The Nelson Law Firm of Bluffton
A Limited Liability Company
letters testamentary; probate; fiduciary letters; personal representative; executor; probate court; probate administration; will contest; petition; undue influence; beaufort; bluffton; hilton head; south carolina

The Probate Process

The probate process is long. It consists of essentially three stages - the opening of the estate, a waiting period, and the closing of the estate. The waiting period is at least eight months from the day publication is made informing any creditors of the decedent of the decedent's death. Because of this waiting period, it is not uncommon for the probate process to last a year or longer. In addition, if the estate is required to file an estate tax return, the estate cannot be closed until the IRS issues an Estate Tax Closing letter, which could delay the closing of the estate even longer.

The probate process can either be formal or informal. The majority of estates are administered informally, but regardless of whether the estate is administered formally or informally, the process is very much the same. If you have any questions about the probate process or would like assistance in navigating the probate courts, please allow us to help you. 

The Personal Representative ("PR") and beneficiaries of an estate are required to complete and file many forms during probate. These are explained in more detail below. The forms can be found at the South Carolina Supreme Court's website ( ). In addition, many counties also have the forms on their own websites, as well as having county-specific forms.

Personal Represenative

A PR is the individual or organization appointed to serve as representative of the estate.  Formerly, this person was called the "Executor" or "Executrix." The main tasks of a PR include collecting the decedent's assets, paying the decedent's debts, and distributing the decedent's assets in accordance with the decedent's will, or the laws of intestacy if the decedent did not have a will.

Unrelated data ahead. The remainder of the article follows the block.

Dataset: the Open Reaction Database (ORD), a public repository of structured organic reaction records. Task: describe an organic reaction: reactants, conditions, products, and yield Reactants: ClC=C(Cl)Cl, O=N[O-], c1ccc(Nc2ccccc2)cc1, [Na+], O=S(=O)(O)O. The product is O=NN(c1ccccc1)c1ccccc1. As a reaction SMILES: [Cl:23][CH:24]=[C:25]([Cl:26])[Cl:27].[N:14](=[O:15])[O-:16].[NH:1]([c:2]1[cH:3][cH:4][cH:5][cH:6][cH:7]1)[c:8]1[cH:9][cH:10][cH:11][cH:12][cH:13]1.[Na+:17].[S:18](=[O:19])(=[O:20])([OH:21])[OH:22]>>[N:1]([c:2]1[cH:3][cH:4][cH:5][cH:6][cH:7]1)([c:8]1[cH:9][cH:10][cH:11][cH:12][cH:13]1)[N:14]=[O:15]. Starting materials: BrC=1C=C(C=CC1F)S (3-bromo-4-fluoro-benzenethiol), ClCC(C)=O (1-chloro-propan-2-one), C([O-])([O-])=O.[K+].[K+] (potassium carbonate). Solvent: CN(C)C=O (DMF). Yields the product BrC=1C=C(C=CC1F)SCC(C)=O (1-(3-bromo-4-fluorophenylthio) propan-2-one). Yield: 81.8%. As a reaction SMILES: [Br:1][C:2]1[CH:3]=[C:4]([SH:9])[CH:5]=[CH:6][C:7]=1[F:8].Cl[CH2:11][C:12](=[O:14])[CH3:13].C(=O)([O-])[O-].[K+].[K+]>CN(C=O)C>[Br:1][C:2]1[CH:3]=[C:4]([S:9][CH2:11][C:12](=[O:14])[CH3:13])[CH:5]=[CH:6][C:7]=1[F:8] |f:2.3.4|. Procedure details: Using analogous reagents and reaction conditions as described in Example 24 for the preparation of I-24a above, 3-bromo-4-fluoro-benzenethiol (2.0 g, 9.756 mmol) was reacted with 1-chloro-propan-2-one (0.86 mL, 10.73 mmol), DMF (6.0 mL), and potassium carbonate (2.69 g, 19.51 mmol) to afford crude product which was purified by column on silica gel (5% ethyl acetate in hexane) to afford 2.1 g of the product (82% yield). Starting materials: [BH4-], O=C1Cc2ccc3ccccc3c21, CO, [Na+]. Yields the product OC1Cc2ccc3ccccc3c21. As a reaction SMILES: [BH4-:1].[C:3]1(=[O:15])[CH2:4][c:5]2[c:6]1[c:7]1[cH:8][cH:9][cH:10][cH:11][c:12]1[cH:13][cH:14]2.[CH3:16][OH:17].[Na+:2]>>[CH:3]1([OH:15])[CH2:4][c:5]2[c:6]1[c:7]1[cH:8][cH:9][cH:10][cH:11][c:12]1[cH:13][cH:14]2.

Opening the Estate

To open an estate, a Petitioner (often the person nominated to serve as PR in the decedent's will) files an Application for Appointment of Personal Representative (which may include the probate of the decedent's will) along with the decedent's original will (if any), and pays the applicable fee. The Probate Court will then appoint the individual as PR of the estate and admit the will for probate. In formal proceedings, before the Petitioner is appointed as PR, the Petitioner must file a Petition and notify certain individuals (those named as beneficiaries in the will and the decedent's heirs) of the PR's petition for appointment.

Within thirty days of the PR's appointment, the PR must notify the interested parties of his or her appointment as PR. If the Probate Court in the county does not publish notice in the local newspaper, the PR must publish a legal notice informing any creditors of the decedent of the decedent's death.


One of the most demanding tasks of a PR is to make an inventory to the Probate Court of the decedent's probate assets. This does not include non-probate assets (a discussion of which can be found here ). The Probate Court calculates its fee based on the value of the probate assets of the estate.

Creditors' Period